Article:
A planning application for a property redevelopment was recently withdrawn on the advice of the local authority. This was because no bat survey had been undertaken, even though anecdotal evidence suggested bats were roosting in the structure. The developer now has to wait until late spring, when bats are active again, for surveys to be carried out, prompting a delay of several months before their planning application can be resubmitted complete with the survey information and an assessment of any impacts the development might have on bats, if the surveys confirm that they are indeed present. By not doing this work earlier in the process, the developer has now incurred heavy delays and extra costs. Dr. Mikael Forup looks at the benefits of planning ahead when assessing the potential ecological impact of a proposed development.
We all probably know of similar examples where the need to deal with ecological issues on a project has come as an inconvenient surprise late in the process. Cases like these serve as timely reminders of the important role of effective planning – especially for ecological surveys - in reducing risks to your programme and costs. As the saying goes, if you fail to plan, you plan to fail!
The optimal survey time and length of the survey window vary from one ecological receptor to the next. Early planning for ecological surveys therefore tends to pay dividends in meeting project timescales. The best time of the year is now: Spending a little time in winter to plan your ecological assessment is the most effective way to meet timescales and keep costs to a minimum.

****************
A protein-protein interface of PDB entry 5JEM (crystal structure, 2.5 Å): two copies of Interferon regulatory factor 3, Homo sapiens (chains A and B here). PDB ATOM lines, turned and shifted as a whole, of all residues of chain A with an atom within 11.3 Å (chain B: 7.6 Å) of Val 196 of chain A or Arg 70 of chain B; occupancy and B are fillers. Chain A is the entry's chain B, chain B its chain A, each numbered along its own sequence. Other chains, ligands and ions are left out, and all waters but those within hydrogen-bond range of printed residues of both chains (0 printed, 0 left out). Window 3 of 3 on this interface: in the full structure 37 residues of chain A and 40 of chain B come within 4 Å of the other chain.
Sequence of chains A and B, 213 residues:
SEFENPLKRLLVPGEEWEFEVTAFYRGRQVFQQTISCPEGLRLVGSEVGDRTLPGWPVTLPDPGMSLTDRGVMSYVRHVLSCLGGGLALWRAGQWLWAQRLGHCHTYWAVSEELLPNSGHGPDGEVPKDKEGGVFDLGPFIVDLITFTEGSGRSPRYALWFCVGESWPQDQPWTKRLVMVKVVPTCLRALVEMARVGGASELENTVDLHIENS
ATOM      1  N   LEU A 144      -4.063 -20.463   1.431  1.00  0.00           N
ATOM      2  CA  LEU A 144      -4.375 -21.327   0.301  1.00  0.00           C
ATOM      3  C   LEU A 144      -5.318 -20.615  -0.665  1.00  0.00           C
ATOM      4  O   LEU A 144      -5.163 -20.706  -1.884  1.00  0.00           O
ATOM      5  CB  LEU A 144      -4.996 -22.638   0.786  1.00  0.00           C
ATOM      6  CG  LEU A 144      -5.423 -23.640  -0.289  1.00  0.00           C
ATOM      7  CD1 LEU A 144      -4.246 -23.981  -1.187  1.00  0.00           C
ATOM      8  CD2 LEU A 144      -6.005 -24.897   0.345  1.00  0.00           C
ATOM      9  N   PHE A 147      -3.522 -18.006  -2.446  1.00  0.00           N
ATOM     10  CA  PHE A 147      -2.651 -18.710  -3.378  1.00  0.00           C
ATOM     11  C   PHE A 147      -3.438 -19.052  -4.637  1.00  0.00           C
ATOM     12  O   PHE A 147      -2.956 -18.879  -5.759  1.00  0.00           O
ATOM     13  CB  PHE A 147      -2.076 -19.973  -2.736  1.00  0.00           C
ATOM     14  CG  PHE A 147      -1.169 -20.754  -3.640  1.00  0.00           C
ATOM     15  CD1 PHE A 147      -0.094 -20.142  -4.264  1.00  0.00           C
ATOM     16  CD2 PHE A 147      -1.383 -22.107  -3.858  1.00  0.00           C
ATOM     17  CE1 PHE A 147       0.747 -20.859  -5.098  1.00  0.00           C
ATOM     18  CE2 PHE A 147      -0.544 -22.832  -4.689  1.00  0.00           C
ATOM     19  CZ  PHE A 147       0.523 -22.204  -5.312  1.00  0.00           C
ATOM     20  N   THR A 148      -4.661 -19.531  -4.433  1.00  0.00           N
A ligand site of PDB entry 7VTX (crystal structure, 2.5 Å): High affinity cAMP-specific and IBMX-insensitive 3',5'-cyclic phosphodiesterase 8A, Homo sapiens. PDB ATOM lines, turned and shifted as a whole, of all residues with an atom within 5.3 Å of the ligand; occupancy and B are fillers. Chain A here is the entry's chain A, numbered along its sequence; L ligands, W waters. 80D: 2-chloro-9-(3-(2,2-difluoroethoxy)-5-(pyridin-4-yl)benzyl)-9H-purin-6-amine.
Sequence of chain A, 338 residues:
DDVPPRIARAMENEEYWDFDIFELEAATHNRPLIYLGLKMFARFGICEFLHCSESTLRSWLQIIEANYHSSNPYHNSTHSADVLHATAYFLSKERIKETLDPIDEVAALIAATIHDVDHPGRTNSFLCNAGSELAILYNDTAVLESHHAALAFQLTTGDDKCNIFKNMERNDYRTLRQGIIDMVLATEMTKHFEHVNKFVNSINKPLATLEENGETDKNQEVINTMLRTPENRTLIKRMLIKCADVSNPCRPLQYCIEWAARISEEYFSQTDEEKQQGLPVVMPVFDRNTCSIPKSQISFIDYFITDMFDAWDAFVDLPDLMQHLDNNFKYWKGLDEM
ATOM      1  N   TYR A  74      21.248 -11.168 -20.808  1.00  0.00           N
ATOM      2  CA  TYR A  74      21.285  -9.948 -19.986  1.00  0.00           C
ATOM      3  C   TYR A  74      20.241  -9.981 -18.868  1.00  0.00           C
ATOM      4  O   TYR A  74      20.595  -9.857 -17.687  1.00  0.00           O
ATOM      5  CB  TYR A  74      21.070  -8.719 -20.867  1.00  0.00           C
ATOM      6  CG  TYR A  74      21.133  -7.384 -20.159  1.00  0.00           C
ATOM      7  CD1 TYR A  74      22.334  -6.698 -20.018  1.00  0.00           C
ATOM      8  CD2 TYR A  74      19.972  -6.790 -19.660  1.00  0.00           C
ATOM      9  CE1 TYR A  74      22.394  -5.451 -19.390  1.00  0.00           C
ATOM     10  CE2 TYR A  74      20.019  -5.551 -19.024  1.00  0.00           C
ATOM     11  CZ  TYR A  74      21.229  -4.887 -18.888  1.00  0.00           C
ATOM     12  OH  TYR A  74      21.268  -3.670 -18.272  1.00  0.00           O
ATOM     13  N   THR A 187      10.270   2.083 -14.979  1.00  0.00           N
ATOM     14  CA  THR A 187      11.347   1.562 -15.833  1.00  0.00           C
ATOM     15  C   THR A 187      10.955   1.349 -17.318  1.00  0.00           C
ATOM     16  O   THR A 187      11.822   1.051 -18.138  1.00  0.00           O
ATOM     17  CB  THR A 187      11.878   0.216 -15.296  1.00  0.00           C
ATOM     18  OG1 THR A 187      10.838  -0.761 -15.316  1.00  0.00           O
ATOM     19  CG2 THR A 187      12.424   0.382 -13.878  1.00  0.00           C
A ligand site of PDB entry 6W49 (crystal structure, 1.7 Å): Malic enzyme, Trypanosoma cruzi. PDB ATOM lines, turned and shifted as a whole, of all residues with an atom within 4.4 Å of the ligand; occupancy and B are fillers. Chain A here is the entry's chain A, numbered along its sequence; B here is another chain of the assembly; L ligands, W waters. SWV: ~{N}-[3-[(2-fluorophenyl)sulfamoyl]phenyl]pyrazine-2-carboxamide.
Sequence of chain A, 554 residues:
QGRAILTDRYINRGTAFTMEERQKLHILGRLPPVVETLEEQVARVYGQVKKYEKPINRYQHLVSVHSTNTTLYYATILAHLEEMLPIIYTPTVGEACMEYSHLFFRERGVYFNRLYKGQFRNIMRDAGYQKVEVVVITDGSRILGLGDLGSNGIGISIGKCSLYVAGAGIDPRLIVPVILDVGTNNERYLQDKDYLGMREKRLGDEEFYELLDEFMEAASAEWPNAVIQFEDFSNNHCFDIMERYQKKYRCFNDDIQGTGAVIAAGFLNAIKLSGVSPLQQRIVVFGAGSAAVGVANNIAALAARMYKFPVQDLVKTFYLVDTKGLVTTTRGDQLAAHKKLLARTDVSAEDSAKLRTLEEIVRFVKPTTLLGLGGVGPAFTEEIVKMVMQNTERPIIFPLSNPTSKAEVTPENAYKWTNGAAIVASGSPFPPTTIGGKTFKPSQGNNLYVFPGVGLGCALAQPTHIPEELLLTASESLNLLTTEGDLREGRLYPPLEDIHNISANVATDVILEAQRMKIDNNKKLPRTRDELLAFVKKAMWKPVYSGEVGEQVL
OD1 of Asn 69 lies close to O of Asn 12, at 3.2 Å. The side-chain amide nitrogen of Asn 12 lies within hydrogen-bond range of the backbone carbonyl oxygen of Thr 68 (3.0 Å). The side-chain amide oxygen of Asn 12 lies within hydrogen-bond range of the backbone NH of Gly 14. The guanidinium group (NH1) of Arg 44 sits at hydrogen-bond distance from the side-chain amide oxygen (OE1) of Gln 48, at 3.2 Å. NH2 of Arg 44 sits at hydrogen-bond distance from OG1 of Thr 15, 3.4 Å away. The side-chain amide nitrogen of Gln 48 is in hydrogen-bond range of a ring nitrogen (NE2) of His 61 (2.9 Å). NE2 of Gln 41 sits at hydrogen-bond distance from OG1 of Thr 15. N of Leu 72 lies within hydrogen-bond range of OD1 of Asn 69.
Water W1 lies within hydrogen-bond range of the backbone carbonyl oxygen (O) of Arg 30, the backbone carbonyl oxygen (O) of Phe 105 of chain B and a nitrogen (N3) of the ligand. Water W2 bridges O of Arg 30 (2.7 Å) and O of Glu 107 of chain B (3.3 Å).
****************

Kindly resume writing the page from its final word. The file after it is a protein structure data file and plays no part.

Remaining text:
If you know that an ecological assessment is needed, we strongly recommend that you carry out any desk study this winter and an extended Phase 1 habitat survey in early April. Thereafter, if your site has the potential to support protected species, any required surveys can be carried out later this season, rather than next year. If protected species are found to be present, this information can feed into your site design and any required mitigation can also be identified at an early stage. This will also reduce the risk of your planning application being rejected due to unacceptable impacts or incomplete information.
The Atmos Ecology team is here to help you successfully navigate your way through the process. Our ecologists hold the necessary licences to undertake protected species surveys and the work needed to put in place mitigation strategies that will satisfy Local Planning Authorities.
From multi-million pound infrastructure, construction and renewable energy developments through to individual property owners needing support with a bat survey, we have a proven track record of enabling successful development where sensitive ecological constraints exist. This enables us to strike the right balance between addressing ecological project challenges and ensuring that the commercial needs of the project as a whole are met.